Controversy in Nigeria Over Plans to Rehabilitate Port Harcourt Refinery
While some Oil & Gas experts support the Nigerian Government’s plans to rehabilitate the Port Harcourt refinery, others have expressed concerns over the huge funds that are to be spent on this endeavor.
In March this year, the Nigerian Federal Government approved US$1.5 billion for the rehabilitation of the Port Harcourt oil refinery, and awarded an EPC contract for the rehabilitation works to Italian contractor Tecnimont.
According to a statement credited to Nigeria's Petroleum Minister, Timipre Sylva, the refinery rehabilitation project will be completed in three phases. The first phase, will be carried out within 18 months, and will take the refinery to 90% production capacity. The second and final phases will be carried out within 24 months and 44 months respectively.
The rehabilitation works commenced on May 6 (2021).
PHOTO NEWS:— NNPC Group (@NNPCgroup) May 6, 2021
Images from today's Technical Kick-off Meeting of the Port Harcourt Refining Company (PHRC) Rehabilitation Project, where all parties reiterated their commitment to delivering the Plant, safely & responsibly, at minimum of 90% capacity utilisation when completed. pic.twitter.com/2nTYIqoZyo
Those who have concerns about the refinery rehabilitation believe that the Federal Government should, instead, privatize the refineries as soon as possible. The skepticism is due to a widely held view that the Port Harcourt refinery has been hemorrhaging money for decades.
However, Zaka Bala, an Oil and Gas expert, said, “I am supporting the fixing of the refineries because they are national assets."
“All the OPEC countries have state refineries. If other OPEC countries have a functional refinery, there is no reason why Nigeria should not have a functional refinery.
“I do not have a problem doing away with national assets if they are not performing. But when you look at the current state of Nigeria, why should its refineries be handed over to a full-blown capitalist?
“If they genuinely want to go into refining, they should use their financial and technical competence to construct refineries.”
A 2019 study by the Nigeria Natural Resource Charter (NNRC) found that the operational costs of the refineries in the country were among the highest in the world. Another report from the Natural Resource Governance Institute, a New York-based think tank, stated, “Inefficient downstream activities – like Nigeria’s refineries – are less likely to help countries diversify,”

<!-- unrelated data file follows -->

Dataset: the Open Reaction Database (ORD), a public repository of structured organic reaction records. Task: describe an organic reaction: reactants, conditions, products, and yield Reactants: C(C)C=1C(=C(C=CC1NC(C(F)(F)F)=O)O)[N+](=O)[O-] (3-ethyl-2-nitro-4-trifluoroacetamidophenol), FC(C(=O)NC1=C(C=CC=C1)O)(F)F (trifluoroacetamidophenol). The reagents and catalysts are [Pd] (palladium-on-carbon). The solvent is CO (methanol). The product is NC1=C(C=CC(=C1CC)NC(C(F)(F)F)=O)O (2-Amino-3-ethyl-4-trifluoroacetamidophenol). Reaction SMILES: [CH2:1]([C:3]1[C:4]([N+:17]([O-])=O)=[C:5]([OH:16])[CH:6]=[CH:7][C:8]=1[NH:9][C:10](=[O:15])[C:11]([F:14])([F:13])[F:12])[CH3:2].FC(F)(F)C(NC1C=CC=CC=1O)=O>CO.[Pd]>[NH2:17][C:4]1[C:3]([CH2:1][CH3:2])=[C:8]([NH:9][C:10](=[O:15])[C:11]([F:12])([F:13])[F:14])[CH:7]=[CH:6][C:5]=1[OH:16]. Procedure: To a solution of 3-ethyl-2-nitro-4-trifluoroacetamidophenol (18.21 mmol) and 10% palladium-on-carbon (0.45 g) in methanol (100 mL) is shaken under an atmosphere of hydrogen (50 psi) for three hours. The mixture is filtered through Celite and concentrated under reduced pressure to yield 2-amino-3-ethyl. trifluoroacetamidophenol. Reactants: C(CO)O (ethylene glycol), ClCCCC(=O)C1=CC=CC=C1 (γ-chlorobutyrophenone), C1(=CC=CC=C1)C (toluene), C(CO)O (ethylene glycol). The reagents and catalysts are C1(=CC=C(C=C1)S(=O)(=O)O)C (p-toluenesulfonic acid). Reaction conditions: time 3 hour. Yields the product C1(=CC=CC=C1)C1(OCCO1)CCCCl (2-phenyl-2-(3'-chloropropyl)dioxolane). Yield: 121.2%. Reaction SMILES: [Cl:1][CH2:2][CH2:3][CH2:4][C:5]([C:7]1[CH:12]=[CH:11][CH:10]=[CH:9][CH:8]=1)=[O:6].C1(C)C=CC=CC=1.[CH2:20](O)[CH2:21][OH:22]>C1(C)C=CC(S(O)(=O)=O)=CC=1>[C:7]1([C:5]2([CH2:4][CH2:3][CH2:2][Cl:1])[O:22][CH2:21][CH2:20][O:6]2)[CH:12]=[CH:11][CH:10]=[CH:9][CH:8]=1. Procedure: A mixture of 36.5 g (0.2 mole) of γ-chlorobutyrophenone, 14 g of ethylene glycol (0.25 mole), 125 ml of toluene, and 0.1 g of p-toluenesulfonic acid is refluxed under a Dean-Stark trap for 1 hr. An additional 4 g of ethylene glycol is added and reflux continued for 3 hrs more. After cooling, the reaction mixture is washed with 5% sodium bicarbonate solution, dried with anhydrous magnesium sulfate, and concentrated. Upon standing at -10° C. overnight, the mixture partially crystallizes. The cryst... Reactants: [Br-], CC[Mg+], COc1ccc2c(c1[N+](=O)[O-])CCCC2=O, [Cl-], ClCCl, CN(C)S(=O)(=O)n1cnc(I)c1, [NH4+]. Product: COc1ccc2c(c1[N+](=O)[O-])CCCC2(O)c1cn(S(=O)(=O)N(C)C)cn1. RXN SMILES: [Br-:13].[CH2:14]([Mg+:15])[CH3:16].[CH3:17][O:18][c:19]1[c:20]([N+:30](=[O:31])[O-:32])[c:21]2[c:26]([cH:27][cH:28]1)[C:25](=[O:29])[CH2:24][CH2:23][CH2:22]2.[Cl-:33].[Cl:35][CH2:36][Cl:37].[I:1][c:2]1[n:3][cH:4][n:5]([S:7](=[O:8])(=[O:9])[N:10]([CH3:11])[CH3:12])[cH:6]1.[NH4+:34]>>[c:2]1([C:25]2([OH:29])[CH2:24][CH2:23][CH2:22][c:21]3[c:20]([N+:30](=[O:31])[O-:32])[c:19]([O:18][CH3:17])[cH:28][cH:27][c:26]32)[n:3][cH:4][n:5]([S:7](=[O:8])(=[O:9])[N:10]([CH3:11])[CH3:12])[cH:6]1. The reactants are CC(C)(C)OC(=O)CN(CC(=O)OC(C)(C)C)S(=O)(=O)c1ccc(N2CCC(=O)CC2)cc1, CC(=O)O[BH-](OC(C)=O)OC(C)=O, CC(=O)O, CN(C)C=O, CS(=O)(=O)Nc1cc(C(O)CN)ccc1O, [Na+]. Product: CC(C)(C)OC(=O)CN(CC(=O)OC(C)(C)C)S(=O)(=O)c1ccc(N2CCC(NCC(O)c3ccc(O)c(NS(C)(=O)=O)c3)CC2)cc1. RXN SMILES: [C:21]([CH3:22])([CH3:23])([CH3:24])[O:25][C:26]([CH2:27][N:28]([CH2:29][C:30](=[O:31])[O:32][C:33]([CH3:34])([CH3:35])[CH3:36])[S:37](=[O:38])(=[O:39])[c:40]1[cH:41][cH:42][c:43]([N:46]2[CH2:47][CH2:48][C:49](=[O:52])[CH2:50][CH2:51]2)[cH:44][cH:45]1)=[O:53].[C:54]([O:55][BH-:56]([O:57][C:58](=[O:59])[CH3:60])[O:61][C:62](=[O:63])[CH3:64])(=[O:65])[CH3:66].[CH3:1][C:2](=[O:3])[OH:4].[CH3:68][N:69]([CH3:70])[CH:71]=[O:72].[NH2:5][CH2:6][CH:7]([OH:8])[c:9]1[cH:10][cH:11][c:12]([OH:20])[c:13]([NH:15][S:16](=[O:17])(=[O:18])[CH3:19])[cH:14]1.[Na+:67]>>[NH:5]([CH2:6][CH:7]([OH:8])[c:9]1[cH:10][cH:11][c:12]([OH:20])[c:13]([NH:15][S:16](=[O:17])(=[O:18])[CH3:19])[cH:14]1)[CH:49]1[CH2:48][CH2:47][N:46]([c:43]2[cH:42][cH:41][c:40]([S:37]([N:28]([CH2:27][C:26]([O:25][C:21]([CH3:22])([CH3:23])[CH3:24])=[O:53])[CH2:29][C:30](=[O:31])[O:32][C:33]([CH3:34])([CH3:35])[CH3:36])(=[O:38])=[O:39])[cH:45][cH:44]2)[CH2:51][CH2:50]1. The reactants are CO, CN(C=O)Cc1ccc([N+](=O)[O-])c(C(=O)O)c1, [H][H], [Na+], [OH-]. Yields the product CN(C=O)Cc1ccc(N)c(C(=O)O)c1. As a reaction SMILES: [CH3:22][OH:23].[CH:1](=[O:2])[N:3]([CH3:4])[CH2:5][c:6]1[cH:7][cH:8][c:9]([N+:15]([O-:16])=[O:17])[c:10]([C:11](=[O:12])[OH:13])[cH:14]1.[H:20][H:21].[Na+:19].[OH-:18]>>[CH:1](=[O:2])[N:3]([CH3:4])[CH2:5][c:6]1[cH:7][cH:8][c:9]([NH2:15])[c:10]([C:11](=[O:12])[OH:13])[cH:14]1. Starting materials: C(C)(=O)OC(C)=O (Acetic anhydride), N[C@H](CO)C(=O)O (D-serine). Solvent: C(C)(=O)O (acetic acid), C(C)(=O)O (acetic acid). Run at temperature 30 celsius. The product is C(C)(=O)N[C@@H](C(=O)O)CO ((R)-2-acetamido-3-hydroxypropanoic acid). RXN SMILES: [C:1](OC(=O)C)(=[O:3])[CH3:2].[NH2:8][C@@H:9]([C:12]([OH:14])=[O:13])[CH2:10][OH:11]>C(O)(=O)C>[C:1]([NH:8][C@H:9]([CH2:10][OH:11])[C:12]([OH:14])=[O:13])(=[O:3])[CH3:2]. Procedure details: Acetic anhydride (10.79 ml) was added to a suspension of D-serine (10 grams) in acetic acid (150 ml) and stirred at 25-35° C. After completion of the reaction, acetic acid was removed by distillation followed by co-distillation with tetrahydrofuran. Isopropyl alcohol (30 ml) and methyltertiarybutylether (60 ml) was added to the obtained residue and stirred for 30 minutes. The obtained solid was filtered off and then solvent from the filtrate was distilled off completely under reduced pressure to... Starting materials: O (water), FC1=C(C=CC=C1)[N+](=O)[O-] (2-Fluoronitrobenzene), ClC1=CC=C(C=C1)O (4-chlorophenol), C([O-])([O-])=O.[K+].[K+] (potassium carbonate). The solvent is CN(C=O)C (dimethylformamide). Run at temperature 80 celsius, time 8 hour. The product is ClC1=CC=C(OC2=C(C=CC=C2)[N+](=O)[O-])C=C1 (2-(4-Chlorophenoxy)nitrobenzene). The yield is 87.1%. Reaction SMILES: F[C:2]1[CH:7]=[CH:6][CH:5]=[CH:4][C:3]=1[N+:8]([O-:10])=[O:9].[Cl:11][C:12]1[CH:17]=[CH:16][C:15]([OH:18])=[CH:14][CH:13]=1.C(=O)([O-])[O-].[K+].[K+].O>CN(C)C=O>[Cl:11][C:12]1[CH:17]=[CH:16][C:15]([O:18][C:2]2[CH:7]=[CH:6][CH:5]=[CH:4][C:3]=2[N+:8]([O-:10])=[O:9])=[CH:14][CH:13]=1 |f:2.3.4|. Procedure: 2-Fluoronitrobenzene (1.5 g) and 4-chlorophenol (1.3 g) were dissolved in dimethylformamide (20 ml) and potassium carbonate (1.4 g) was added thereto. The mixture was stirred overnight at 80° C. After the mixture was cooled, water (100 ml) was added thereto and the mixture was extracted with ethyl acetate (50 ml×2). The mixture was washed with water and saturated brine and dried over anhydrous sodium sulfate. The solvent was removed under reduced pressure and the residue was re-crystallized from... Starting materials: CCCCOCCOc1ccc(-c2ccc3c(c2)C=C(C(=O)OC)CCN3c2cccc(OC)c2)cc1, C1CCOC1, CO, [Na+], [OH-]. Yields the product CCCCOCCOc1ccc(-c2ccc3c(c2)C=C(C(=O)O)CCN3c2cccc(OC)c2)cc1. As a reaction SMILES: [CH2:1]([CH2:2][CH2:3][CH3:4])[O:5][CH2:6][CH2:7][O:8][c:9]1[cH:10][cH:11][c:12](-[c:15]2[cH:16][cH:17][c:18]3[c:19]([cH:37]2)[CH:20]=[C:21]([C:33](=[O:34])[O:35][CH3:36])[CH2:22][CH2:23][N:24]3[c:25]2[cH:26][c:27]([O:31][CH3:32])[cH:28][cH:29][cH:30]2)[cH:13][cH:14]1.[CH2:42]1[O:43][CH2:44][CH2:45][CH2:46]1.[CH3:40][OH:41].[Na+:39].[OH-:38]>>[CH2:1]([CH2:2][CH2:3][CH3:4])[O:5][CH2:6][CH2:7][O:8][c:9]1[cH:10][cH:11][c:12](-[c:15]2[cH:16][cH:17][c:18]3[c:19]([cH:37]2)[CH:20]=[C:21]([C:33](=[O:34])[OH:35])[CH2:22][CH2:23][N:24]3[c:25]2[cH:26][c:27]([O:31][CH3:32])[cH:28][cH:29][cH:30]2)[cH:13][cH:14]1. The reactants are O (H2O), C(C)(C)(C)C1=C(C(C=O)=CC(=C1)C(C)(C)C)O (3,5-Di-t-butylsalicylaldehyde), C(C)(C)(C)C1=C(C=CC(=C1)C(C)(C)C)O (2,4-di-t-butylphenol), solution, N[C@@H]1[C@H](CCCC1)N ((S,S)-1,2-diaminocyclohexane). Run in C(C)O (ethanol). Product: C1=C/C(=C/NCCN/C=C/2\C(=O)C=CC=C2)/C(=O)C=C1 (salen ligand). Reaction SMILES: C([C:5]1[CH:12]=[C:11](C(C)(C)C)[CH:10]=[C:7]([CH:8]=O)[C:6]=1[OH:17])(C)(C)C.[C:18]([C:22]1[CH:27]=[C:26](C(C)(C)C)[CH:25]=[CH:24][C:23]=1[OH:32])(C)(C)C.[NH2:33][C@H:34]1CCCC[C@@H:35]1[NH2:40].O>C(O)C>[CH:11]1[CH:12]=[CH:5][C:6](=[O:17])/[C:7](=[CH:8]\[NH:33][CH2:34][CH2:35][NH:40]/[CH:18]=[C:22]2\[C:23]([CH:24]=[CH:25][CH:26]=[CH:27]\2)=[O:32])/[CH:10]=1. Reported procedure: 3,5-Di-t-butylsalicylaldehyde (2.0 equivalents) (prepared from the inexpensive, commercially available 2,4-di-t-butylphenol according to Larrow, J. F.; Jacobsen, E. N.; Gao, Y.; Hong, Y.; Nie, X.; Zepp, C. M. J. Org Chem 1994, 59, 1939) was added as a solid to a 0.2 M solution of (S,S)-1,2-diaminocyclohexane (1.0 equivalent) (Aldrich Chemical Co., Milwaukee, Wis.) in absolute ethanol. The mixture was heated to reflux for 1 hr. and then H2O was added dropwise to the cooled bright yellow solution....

The Natural Resource Governance Institute report further stated, “They often fail to deliver low-cost inputs to the wider economy. In addition, where downstream activities are inefficient, governments often use fiscal incentives to encourage in-country processing to take place anyway, which impacts public finances and can reduce countries’ ability to support diversification in other sectors.”
Tolu Ogunlesi, a Special Assistant to Nigeria's President Buhari on Digital and New Media, posted on Twitter an extract from the newsletter of the Nigerian National Petroleum Corporation (NNPC) presenting "a detailed argument for the comprehensive rehabilitation of Port Harcourt Refinery" by NNPC Group Managing Director Mele Kyari - see his tweet below.
From March 2021 @NNPCgroup newsletter: a detailed argument for the comprehensive rehabilitation of Port Harcourt Refinery, by NNPC GMD @MKKyari— tolu ogunlesi (@toluogunlesi) May 27, 2021
Whether or not you agree with the decision, interview offers great insight into the thinking behind the move, & dispels misinformation: pic.twitter.com/DdOceOlpkR
Joe Nwakwue, another Oil and Gas expert and the former chair of the Society of Petroleum Engineers, believes that the government made a wrong move in approving the rehabilitation of the refinery. He said, “The Nigerian state has not run any commercial ventures profitably. Why do we think the refineries will be run differently if retained by the government? The state-owned refineries should be privatized using the most appropriate models. We need to get the refineries to work. Private sector capital and operational control is the most promising option.”
Top Photo: Oil & Gas Refinery Piping (Jeeraphun Juntree | Dreamstime)